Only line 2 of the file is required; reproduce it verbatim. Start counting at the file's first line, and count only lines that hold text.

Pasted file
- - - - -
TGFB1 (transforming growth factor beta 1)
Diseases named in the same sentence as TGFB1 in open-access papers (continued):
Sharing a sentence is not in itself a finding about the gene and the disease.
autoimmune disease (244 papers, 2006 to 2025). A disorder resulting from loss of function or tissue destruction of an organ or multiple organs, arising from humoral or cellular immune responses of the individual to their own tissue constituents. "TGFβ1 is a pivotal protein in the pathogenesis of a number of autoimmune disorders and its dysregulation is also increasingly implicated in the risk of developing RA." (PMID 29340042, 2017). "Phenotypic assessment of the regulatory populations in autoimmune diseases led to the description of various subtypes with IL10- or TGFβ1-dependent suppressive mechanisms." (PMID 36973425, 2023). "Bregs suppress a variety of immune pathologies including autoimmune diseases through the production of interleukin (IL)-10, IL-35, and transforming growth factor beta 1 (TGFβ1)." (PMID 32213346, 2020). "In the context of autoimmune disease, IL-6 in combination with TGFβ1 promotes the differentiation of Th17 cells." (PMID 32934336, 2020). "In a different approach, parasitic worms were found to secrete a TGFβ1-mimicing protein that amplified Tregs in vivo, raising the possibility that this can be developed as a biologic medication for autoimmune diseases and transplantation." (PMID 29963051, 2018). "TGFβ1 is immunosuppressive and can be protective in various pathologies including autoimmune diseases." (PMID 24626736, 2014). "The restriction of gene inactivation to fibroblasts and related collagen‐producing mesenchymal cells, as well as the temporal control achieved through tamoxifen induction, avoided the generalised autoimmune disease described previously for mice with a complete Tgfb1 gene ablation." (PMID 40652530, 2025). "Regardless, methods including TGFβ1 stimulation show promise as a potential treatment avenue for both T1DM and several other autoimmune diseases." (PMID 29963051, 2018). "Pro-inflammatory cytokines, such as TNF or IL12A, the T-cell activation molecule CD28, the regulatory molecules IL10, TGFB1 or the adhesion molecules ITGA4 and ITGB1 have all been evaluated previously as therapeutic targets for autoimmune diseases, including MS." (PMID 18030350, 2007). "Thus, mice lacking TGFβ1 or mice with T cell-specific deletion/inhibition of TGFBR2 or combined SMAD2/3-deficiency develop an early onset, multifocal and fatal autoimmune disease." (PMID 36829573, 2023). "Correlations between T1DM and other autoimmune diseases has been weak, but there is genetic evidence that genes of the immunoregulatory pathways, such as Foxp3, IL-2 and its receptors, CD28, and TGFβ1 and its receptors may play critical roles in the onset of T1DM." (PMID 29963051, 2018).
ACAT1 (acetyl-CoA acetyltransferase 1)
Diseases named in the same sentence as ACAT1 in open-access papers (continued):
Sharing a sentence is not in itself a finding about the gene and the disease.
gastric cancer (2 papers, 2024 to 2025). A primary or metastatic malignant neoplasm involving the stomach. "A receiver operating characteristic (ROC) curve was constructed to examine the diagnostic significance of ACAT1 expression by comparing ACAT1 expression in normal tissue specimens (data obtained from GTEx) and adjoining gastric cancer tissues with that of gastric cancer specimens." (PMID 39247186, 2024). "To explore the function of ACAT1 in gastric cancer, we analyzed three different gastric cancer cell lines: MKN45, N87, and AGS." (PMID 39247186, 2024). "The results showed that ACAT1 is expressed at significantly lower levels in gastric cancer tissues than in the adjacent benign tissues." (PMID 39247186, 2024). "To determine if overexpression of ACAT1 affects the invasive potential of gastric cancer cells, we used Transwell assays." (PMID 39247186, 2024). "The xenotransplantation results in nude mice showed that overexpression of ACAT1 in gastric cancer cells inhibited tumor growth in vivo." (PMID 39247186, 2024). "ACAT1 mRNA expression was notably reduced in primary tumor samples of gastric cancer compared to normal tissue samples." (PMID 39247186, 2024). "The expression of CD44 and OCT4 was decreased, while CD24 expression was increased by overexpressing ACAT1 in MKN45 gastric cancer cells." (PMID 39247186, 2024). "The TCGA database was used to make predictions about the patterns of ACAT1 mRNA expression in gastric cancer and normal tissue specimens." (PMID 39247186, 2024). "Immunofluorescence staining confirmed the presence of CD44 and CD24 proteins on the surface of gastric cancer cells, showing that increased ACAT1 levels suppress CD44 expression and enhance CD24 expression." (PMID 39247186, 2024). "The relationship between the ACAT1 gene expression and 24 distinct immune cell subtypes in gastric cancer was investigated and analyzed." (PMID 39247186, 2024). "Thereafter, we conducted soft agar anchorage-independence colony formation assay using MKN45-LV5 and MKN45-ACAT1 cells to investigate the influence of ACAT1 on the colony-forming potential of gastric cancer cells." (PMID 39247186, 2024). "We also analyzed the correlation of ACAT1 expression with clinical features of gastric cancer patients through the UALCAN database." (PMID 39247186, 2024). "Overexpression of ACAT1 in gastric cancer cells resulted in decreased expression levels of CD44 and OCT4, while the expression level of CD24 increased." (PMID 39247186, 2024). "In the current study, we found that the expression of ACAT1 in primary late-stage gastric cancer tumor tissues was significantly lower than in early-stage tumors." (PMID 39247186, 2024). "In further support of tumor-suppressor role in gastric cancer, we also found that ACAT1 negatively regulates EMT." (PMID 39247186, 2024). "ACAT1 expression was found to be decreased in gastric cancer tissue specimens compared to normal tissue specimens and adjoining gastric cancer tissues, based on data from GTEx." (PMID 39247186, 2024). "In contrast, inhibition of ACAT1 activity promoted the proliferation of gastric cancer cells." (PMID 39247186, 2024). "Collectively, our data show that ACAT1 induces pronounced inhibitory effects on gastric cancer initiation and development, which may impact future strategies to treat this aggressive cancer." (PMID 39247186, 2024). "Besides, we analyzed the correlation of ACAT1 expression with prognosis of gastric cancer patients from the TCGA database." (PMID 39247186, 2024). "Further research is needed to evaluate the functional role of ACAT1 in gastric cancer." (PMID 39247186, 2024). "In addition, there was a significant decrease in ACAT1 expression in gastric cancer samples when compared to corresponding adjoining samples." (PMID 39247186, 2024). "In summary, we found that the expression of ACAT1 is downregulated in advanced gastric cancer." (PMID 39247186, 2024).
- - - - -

Diseases named in the same sentence as TGFB1 in open-access papers (continued):